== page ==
Farmer's Market Revisited

Here is the promised picture of my favorite stone fruit vendor at the farmer's market. If you are in the Sacramento area on Saturday morning, head over to Country Club Plaza and check out his stand and that of the other farmer's stands as well. Matsumoto Farms has the sweetest peaches, plums and nectarines around. I met my friend Lisa who is a fellow blogger, this morning at the market and we bought some of his delicious fruit. We ended up talking for over an hour after that and caught up on what we both have been doing this summer. Very fun! They have Spring Hill Cheese, local honey, olive oil, musical entertainment and tons of beautiful fresh fruits and vegetables. You really can't go wrong.

I was browsing some blogs last week and came across these little gems from GlutenFree Gobsmacked. These are called nut cookies that ooze goodness and are good for you. I made them last weekend when we entertained our very good friends who happen to be allergic to gluten. This recipe really intrigued me. It has oatmeal, flaxseed meal, agave, almond butter and pecans (the original recipe called for walnuts, but I have an allergy to walnuts). The result was a very satisfying cookie. Even my picky kids really liked these cookies. I can see all the possibilities with this recipe. They would be good with chocolate chips added and some grated orange peel or maybe some dried cranberries and raisins. Yum-O!

Sunday, July 19, 2009

Will the heat ever end!

We are in the middle of a 100 plus degree heat wave. This is the part of living in Sacramento that I cannot stand. I detest hot weather. For nine months out of the year the weather is great, but the summer months are at times unbearable. I am not a nice person when the weather gets into the triple digits. I get cranky and a bit surly. Just ask my family. We would love to move up to the Pacific Northwest. Maybe, one day we will make it up there. In the meantime, we deal with the heat. Today's forecast is 103. I guess to look on the bright side, it's not 110!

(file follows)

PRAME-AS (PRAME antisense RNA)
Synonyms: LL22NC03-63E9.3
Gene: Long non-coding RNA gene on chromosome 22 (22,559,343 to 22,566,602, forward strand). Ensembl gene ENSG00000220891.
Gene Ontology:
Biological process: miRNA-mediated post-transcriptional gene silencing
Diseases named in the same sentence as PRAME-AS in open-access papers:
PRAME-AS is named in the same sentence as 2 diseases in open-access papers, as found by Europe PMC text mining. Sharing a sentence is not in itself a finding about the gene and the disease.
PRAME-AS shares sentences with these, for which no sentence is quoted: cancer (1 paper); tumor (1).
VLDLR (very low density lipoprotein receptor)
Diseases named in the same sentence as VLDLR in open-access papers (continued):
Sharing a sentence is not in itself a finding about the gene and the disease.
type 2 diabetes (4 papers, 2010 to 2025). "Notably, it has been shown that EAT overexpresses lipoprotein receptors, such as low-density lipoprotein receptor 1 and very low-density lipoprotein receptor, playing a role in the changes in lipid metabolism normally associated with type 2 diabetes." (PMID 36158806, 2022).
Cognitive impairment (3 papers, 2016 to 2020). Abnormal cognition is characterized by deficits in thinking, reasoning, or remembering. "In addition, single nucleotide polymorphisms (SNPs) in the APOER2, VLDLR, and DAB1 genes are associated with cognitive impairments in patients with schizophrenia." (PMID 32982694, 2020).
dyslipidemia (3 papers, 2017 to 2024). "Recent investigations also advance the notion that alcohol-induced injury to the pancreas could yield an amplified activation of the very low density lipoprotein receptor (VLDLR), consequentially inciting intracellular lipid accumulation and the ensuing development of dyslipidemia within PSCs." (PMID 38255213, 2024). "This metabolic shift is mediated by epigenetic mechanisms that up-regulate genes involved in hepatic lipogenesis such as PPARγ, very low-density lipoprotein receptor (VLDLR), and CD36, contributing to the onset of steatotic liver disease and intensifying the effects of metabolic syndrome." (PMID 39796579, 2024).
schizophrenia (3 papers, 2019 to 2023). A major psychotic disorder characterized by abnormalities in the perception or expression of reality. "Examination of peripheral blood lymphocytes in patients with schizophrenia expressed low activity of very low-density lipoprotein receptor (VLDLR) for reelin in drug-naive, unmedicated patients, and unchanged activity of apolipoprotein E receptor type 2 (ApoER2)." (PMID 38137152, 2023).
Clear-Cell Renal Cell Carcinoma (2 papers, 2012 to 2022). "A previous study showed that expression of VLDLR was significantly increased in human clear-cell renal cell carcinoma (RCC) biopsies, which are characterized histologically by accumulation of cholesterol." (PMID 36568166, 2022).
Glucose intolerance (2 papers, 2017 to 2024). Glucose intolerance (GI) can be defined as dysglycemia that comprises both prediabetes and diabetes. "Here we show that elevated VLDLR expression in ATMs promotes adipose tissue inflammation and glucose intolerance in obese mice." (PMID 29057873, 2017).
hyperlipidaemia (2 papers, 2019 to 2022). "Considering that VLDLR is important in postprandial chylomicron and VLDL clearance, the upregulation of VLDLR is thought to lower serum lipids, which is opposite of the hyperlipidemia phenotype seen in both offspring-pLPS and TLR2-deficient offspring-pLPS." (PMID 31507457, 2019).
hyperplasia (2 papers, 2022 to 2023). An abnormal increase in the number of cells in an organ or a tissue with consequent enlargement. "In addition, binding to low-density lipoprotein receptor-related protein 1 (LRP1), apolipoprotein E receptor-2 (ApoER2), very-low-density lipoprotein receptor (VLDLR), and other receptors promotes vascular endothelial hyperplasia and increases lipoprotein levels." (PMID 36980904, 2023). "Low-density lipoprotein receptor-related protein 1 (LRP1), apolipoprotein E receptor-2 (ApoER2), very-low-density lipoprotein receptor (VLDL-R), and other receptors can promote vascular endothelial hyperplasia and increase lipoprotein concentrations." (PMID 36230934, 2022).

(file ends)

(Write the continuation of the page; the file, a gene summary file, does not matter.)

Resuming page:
I went to the farmer's market this weekend and look at these jewels I picked up. They are the sweetest peaches I have ever had. Look how the grower packaged them. He didn't want them to bruise so he packs his gems in these boxes lined with foam. It was like opening up a jewelry box. I will try to take a picture next week of his stand. He grows the absolute best fruit. His nectarines are fabulous!

I know I have been complaining about the heat, but I couldn't resist trying out this new chili recipe. It turned out even better than I thought it would. It is Guy Fieri's recipe from the August/September Food Network magazine. It's called Ryder's turkey chili . I love the complex flavor of the chili. I halved the recipe because the original recipe served 10 to15. I still had a lot of servings and ended up portioning out the servings and freezing the rest. This would be great for a crowd. Serve this chili with some saltine crackers or homemade tortillas. Yummy!